Values & Ethics - Through a Jewish Lens

Discussion Topics about Holidays – Page 2

FORGIVING OTHERS…

HOLIDAY: YOM KIPPUR

Yom-KippurIt’s not always easy to forgive others. At times, it’s emotionally easier to bear a grudge than to let go of slights. Having a hardened heart means we are impervious to continued hurts. But it also means it’s difficult to let love and friendship into our lives.

Yom Kippur, the Day of Atonement, is a day of forgiveness. It is important to come to Yom Kippur with a clean slate. According to tradition, we are to ask each other for forgiveness and give others forgiveness before Yom Kippur. Once we are forgiven by others, we fast and pray on Yom Kippur with our communities, asking God to forgive us.

It’s important to instruct our children in the act of forgiveness, first by modeling. After imposing appropriate consequences and limits, do we forgive our children when they’ve committed wrongs? Do we ask their forgiveness once we have hurt them, or if we’ve been wrong? Modeling forgiveness can help them learn to forgive us, as well as their brothers and sisters and friends.

TALK TO YOUR KIDS about the importance of forgiveness and having a day such as Yom Kippur on which we are forgiven all our sins.

CONNECT TO THEIR LIVES:

  • What happens when you get mad? Do the feelings go away after awhile? Or do the angry feelings stay?
  • Is it difficult to forgive people who have hurt you? What makes it so?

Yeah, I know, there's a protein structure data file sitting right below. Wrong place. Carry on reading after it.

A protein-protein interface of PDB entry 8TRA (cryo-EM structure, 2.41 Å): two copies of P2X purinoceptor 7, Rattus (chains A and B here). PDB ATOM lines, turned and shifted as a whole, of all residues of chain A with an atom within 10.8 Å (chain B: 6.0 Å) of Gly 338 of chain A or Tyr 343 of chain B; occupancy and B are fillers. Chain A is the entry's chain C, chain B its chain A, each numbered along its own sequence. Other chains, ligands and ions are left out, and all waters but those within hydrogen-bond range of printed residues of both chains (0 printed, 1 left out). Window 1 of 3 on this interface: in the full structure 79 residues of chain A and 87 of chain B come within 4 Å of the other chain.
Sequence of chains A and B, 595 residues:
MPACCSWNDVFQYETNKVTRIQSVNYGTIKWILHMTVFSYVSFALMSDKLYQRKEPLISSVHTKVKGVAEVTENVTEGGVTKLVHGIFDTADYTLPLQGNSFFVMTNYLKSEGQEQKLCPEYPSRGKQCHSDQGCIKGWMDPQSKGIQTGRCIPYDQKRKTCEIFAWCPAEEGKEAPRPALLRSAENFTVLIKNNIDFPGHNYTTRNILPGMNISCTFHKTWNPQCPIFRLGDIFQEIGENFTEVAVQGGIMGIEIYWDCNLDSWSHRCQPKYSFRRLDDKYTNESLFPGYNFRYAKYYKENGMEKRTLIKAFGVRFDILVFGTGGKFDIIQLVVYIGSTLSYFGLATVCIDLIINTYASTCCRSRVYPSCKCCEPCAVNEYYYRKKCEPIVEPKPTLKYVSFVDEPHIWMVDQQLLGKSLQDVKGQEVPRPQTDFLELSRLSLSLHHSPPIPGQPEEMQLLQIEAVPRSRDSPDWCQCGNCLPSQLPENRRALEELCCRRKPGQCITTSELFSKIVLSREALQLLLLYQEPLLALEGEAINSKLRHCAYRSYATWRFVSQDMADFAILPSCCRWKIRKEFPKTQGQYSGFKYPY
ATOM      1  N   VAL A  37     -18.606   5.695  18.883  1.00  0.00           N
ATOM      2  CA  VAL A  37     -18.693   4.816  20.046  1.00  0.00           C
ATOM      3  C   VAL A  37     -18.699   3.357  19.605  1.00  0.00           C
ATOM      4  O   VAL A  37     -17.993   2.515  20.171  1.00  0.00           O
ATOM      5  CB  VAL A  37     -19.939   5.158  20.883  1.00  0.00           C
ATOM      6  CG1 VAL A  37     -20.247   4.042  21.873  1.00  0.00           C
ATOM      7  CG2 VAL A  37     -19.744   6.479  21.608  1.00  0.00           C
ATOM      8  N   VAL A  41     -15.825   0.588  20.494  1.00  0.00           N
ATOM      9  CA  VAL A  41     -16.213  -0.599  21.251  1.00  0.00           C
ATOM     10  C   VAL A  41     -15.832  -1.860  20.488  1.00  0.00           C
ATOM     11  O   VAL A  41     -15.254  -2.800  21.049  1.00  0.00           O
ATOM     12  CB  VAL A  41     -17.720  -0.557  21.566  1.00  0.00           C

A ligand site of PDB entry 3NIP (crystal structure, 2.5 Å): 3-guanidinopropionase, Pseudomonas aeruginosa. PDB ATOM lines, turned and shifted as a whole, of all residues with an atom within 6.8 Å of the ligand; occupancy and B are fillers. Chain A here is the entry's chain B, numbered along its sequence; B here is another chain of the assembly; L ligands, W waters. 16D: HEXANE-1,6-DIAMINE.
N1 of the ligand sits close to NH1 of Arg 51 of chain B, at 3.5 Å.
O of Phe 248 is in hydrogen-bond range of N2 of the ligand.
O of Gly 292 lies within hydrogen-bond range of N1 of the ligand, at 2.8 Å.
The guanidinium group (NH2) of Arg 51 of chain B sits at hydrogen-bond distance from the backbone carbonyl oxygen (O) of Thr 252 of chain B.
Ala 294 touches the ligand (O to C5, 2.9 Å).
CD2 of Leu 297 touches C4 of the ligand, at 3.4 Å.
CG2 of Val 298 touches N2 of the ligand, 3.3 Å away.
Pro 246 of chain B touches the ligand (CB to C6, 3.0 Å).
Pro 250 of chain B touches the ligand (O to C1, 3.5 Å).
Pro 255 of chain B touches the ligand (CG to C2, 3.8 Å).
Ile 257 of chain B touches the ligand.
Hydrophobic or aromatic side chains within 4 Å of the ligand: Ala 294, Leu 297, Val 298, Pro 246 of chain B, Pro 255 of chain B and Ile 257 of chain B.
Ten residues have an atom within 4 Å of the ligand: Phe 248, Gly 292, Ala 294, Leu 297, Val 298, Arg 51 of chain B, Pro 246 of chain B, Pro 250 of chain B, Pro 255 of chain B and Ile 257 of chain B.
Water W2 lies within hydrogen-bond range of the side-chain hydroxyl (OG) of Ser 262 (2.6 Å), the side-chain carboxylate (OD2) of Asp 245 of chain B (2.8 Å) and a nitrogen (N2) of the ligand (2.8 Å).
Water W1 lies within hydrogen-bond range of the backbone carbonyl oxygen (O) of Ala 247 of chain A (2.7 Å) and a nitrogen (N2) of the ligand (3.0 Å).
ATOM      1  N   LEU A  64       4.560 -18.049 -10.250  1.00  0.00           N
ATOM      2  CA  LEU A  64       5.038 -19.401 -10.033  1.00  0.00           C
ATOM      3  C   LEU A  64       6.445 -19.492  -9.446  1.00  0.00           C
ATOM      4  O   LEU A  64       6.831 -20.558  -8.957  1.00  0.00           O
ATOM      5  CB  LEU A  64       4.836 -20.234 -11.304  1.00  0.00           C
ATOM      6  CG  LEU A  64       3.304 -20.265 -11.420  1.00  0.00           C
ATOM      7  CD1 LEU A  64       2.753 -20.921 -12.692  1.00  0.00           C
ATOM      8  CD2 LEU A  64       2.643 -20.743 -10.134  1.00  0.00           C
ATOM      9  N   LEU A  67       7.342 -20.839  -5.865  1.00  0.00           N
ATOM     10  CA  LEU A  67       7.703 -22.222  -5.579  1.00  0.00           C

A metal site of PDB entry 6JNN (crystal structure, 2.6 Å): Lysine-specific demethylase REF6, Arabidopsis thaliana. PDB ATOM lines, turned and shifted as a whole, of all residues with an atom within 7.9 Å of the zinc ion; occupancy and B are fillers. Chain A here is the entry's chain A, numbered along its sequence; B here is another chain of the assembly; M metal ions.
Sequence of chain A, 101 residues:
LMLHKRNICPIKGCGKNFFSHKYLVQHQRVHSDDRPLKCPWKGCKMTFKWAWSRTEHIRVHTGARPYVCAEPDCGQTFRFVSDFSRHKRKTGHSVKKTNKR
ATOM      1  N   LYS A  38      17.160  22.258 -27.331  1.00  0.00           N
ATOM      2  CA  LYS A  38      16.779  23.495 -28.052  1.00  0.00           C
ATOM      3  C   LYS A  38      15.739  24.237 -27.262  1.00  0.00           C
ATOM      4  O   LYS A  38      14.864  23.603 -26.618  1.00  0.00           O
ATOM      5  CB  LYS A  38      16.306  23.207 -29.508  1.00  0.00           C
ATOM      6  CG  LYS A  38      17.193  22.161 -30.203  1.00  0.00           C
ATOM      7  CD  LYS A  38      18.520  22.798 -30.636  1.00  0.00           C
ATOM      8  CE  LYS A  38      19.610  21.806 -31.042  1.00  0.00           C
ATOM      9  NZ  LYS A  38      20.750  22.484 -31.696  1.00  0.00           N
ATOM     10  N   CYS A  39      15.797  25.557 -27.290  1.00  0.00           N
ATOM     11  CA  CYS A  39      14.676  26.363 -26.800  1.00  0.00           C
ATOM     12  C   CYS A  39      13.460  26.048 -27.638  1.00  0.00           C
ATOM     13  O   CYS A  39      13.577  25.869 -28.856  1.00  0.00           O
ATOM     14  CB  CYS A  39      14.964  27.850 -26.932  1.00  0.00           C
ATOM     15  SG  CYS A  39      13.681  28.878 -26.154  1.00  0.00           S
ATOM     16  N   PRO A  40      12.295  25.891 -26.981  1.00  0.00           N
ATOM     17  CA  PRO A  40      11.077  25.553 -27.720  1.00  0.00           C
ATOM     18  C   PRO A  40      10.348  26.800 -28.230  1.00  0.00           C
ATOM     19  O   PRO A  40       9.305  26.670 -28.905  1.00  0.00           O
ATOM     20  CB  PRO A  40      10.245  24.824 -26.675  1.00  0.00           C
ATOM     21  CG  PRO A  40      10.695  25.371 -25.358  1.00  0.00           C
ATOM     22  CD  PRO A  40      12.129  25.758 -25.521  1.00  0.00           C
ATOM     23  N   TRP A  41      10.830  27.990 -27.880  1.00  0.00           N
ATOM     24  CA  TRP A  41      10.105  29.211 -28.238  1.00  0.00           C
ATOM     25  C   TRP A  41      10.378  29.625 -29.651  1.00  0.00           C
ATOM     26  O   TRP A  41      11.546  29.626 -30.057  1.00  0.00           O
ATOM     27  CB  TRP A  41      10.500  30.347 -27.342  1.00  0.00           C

• Is it easier sometimes to forgive others than to forgive ourselves?

By Rabbi Dianne Cohler-Esses

Values & Ethics—Through a Jewish Lens is created by Fred and Joyce Claar to bring the wisdom of Judaism into family discussions.

MASKS AND IDENTITY…

HOLIDAY: PURIM

PurimFrom the time we are born, our identities begin to evolve.  In certain instances however, our identities become fixed over time, especially as they are formed in relationship to siblings. “She’s the smart one”, we think to ourselves. “He’s the one good at sports”.  “She’s the one with the special needs; I’m the perfect one”.  We often define ourselves in relation to another sibling, especially if parental expectations solidify those identities.  Overstressed parents, who may have a child with problems or special needs, might expect another child to be “perfect” or at least more self-sustaining.  Such expectations might influence how the child will behave at home, not wanting to further stress his/her overtaxed parents.

Purim is the time on the Jewish calendar to play with identities.  We wear masks and costumes and raucously celebrate the story of Esther and Mordechai, where everyone becomes their opposite.  It is a wonderful tale of a Queen who, by overcoming her fear of rejection, or punishment, saves the Jewish people with the help of her cousin Mordechai, a tale that mixes humor and solemnity, danger, and drunkenness.